Again with the apologies, and I’m sorry. Sorry to be scarce around here, sorry to be always apologizing for it. Monday afternoon I seem to have been struck down by an illness, and I’m not sure what it is. Might be allergy-related; this year has been an absolute mofo for pollen. It reminds me of the ear infection I got the last time I swam before I made wearing earplugs a regular habit, but my ears don’t hurt (yet). I considered going to a strip of doctors’ offices nearby and walking the halls until I found a nurse with an otoscope. But then the low-grade fever rose again, and I decided to go back to bed.
So that’s me, today. Alternating chills and sweats and really not wanting to do anything other than watch “The Great British Baking Show” from the couch.
Instead, I have links. They’re old links, because I gathered them on Monday, but maybe you haven’t seen them yet.
Check out the rocket trail on this chart, tracking overdose deaths in the U.S. Appalling. Wait until all those Trump voters realize they voted away their health care. This New Yorker story is instructive:
Michael Barrett and Jenna Mulligan, emergency paramedics in Berkeley County, West Virginia, recently got a call that sent them to the youth softball field in a tiny town called Hedgesville. It was the first practice of the season for the girls’ Little League team, and dusk was descending. Barrett and Mulligan drove past a clubhouse with a blue-and-yellow sign that read “Home of the Lady Eagles,” and stopped near a scrubby set of bleachers, where parents had gathered to watch their daughters bat and field.
Two of the parents were lying on the ground, unconscious, several yards apart. As Barrett later recalled, the couple’s thirteen-year-old daughter was sitting behind a chain-link backstop with her teammates, who were hugging her and comforting her. The couple’s younger children, aged ten and seven, were running back and forth between their parents, screaming, “Wake up! Wake up!” When Barrett and Mulligan knelt down to administer Narcan, a drug that reverses heroin overdoses, some of the other parents got angry. “You know, saying, ‘This is bullcrap,’” Barrett told me. “‘Why’s my kid gotta see this? Just let ’em lay there.’” After a few minutes, the couple began to groan as they revived. Adults ushered the younger kids away. From the other side of the backstop, the older kids asked Barrett if the parents had overdosed. “I was, like, ‘I’m not gonna say.’ The kids aren’t stupid. They know people don’t just pass out for no reason.” During the chaos, someone made a call to Child Protective Services.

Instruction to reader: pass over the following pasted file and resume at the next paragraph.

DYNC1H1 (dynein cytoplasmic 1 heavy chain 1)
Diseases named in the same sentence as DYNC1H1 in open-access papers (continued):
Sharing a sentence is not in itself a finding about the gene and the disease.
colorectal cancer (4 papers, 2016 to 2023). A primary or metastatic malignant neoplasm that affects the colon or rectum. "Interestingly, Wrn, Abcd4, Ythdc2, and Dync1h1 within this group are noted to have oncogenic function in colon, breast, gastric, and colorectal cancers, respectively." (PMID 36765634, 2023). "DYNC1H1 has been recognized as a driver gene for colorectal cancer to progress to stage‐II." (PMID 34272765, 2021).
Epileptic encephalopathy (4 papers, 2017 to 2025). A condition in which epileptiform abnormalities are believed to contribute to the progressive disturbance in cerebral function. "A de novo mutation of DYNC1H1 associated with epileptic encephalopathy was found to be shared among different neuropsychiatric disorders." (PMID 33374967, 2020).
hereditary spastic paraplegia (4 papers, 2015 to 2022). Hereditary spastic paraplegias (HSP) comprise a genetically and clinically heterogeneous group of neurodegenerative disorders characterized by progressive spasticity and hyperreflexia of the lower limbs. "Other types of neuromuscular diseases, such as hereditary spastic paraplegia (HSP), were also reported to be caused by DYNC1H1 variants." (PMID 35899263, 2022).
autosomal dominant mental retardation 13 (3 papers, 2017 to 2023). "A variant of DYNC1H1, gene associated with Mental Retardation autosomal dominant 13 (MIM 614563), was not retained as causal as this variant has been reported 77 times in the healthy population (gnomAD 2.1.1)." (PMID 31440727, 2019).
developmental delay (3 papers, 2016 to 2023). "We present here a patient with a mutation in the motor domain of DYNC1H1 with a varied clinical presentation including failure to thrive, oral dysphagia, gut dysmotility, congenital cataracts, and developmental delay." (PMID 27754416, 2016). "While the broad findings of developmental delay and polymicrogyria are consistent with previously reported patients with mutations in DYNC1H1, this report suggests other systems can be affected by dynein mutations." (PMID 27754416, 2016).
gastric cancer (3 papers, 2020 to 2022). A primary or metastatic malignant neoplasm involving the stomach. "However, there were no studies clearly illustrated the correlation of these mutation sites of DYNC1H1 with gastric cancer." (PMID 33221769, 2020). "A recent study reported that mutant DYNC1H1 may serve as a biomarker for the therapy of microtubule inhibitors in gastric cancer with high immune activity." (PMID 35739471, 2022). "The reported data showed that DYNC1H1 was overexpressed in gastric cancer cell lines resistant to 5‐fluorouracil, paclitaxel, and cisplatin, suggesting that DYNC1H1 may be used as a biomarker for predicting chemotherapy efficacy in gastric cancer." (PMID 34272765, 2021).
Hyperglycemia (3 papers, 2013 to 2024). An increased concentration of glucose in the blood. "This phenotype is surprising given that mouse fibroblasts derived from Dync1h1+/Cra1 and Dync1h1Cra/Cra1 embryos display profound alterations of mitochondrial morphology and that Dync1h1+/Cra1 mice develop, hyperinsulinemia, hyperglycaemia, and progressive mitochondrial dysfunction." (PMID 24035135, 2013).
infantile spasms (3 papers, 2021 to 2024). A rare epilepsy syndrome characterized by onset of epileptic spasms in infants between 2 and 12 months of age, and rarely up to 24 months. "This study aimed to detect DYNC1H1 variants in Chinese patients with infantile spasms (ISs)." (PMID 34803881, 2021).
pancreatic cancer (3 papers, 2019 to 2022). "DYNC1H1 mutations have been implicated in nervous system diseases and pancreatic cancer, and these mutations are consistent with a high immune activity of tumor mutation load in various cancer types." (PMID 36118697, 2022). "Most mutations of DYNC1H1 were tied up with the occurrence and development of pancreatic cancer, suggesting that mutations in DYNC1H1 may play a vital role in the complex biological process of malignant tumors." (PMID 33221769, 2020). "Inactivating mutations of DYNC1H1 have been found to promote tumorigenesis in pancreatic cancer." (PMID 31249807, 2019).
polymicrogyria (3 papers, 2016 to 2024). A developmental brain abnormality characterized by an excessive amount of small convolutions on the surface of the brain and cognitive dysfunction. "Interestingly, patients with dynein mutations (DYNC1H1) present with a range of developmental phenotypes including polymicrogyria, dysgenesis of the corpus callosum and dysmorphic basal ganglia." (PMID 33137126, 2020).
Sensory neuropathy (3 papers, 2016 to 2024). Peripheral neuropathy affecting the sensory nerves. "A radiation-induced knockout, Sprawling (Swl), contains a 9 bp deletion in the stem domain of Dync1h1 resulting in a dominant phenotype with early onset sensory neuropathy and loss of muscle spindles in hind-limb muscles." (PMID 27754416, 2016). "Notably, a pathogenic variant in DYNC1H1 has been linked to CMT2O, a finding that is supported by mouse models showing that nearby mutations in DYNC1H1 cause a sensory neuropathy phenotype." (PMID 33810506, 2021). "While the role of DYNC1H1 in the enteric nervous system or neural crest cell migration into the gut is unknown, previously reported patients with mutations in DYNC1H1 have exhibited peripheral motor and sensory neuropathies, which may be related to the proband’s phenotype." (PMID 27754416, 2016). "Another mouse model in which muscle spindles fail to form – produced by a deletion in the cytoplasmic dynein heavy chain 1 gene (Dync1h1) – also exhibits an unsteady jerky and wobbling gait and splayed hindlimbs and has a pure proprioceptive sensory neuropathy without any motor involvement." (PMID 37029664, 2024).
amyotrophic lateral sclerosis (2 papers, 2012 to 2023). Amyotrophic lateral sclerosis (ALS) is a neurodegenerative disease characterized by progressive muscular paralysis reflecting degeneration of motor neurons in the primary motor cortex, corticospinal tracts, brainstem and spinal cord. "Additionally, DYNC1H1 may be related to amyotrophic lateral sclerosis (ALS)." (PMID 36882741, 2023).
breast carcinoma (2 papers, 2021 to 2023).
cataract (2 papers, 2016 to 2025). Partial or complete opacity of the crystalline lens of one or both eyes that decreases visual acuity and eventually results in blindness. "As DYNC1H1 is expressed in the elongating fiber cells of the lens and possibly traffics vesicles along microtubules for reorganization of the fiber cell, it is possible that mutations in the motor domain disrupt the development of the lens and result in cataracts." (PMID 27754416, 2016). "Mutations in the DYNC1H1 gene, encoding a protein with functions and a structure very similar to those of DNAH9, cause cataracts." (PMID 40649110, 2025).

At this stage of the American opioid epidemic, many addicts are collapsing in public—in gas stations, in restaurant bathrooms, in the aisles of big-box stores. Brian Costello, a former Army medic who is the director of the Berkeley County Emergency Medical Services, believes that more overdoses are occurring in this way because users figure that somebody will find them before they die. “To people who don’t have that addiction, that sounds crazy,” he said. “But, from a health-care provider’s standpoint, you say to yourself, ‘No, this is survival to them.’ They’re struggling with using but not wanting to die.”
We are all West Virginia now, or soon will be.
In 2018, the GOP strategy will be all about the media. I wonder if those of you who don’t work in this business know what it’s like to be universally loathed by the general public. I expect you do, because you’re in similar fields. We just keep doing the job, as strange as it can be in these times. I was doing spadework on a story a few weeks ago that was put on the shelf until the whipsawing in D.C. leads to a coherent policy, if it ever does, and this week I’m doing the same – working on something that could be overtaken by events before, like, Friday. And I’m sick, too. Woe, woe is me.
I don’t think it’ll be overtaken by events, though, because the event we’ll all be watching is the Comey Show, starting tomorrow.
I believe J.C. flagged this on Monday, but if you didn’t see it then, I wish to do so again: A teacher deep in Ohio’s coal country tries to school his students on climate change. This guy’s a hero.
Finally, Neil Steinberg wrote something elsewhere, on the science of falling. Interesting.
Back to bed for me. OK, no. I’m actually in bed. But back to work, anyway.